Budget credibility is the ability of governments to accurately and consistently meet their expenditure and revenue targets. Many governments around the world struggle to implement their budgets, including Nigeria: the country’s federal budget was underspent every year between 2009 and 2016, with the share of underspending as high as 27 percent in 2016.
When we presented this data at a recent multi-stakeholder Budget Credibility Community of Practice meeting convened by the International Budget Partnership (IBP), massive underspending of the Nigerian federal budget was blamed on fluctuating oil prices and oil revenues. This is common when it comes to Nigeria, and many people, from those who know relatively little about the country to country experts, would be inclined to agree that volatile oil resources are at the heart of Nigeria’s broader political and economic challenges – and specifically, its failure to spend its budget.
But is this right?
IBP and the Nigerian advocacy group BudgIT recently released a paper that attempts a comprehensive review of budget credibility challenges in Nigeria between 2009 and 2016. While we found that oil revenue does play a role in Nigeria’s low budget credibility, the majority of the problem is explained by other factors. Here are some of our key findings. Download our paper, That’s Incredible: The Contours of Budget Credibility in Nigeria to learn more.
- While oil revenue accounted for 60 percent of total revenue in Nigeria between 2009 and 2016, in only two of those years – 2010 and 2011 – was oil the majority factor in the under-collection of revenue. Rather, underperformance of customs revenue and “independent revenue,” which in Nigeria mainly refers to fees and services charges collected by independent agencies, together accounted for more than half of under-collection in most years. Poor oil revenue projections were not mainly driven by poor price forecasting, but by poor production forecasts.
- Ambitious revenue projections are a key factor explaining poor budget credibility, but aggressive expenditure projections also play a role. For example, in 2010, revenue was projected to increase by 42 percent, and was under-collected by 8 percent. But expenditure was expected to increase by 70 percent, and underspending was 22 percent. Clearly, both revenue and expenditure projections were too high, but the expenditure projections were significantly higher and led to significantly more underspending.
- Ambitious expenditure projections are rooted in both executive action and legislative amendment powers. The data show that legislative amendments tend to exacerbate underspending by introducing additional projects into the budget that cannot be implemented. For example, in 2010 the legislature introduced nearly one trillion Naira of underspending (if we compare actual expenditure to the original budget versus comparing it to the budget as it was amended by the National Assembly). However, the legislature’s role is complex: in 2012 they decreased the executive’s budget proposal, reducing underspending, and in 2015, the increases they made introduced underspending but led to a larger and more realistic budget overall.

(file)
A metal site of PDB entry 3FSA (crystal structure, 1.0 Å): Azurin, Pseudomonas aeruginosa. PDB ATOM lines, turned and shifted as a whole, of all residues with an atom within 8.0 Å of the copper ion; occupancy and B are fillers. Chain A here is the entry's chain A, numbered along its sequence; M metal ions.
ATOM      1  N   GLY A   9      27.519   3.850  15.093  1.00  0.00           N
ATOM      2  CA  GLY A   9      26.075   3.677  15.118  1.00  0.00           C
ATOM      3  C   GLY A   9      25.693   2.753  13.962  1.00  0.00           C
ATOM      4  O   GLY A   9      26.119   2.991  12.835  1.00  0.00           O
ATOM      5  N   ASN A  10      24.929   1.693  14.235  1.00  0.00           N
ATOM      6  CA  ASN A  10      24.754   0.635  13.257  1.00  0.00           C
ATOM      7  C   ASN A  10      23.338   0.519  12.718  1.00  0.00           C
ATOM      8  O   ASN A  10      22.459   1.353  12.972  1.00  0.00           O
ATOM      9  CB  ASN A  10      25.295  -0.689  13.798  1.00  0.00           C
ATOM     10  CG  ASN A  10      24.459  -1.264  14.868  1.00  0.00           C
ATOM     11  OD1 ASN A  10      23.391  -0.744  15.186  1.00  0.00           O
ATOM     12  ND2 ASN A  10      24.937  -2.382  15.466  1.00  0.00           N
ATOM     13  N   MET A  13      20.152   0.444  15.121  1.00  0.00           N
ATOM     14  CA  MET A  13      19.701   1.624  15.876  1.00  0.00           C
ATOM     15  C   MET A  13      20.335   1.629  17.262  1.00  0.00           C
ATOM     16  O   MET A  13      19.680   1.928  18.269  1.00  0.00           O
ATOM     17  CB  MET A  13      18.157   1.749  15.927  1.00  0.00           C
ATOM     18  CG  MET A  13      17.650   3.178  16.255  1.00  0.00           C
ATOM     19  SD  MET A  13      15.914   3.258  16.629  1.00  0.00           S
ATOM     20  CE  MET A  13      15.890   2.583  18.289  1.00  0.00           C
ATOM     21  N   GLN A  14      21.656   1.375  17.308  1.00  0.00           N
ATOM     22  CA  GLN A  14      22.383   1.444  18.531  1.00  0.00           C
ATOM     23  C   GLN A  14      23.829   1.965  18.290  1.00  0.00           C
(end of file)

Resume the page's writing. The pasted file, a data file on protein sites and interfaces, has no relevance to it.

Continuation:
- Perhaps unsurprisingly, the biggest credibility problem in Nigeria is on the capital side of the budget. A majority of underspending is related to capital expenditure in all of the years between 2009-2016. Not all agencies underspend their capital budgets – on average, the Office of the Presidency and the Ministry of Sport overspend their capital budgets. A majority of the underspending on capital is related to the economic sector, affecting major infrastructure projects in transport, energy, petroleum, and so on. The data nevertheless show important variations within the economic sector. For example, the Ministry of Works and the Ministry of Power exhibit less underspending compared to the Ministries of Petroleum Resources, Trade, and Investment, and Labour and Productivity.
- To what extent is underspending on capital in Nigeria driven by unrealistic budgeting and to what extent is it driven by implementation challenges when agencies receive funds but cannot spend them? Both problems exist in Nigeria, but unrealistic budgeting is the larger of these. In 2013, agencies spent 92 percent of the funds released to them, but only 58 percent of their budgets, meaning most of the underspending was due to funds that agencies never touched (only 8 percent of the funds actually received remained unused). Nevertheless, in some years, underspending against releases was particularly poor. In 2012, underspending against releases was only 67 percent, and in 2014, it was 81 percent. Thus, Nigeria is a case where budgets are unrealistic, and also a case where money that is available to ministries is often left on the table.
These findings demonstrate that while oil is an important factor in Nigeria’s low budget credibility, the country also suffers from other typical budget formulation and implementation problems that cannot be blamed on oil directly. Of course, more research is needed to understand the nature and impact of low budget credibility in Nigeria. Future research should attempt to understand exactly which capital projects are driving poor budget credibility, and the extent to which these are projects inserted into the budget by the legislature or by ministries and agencies. We could also understand better the drivers of poor implementation when funds are actually available to ministries. Finally, we need to learn more about the impact of poor budget credibility on the geographical distribution of resources across the country and its impact on equity.
Learn more about IBP’s Assessing Budget Credibility Project here, or download related research:
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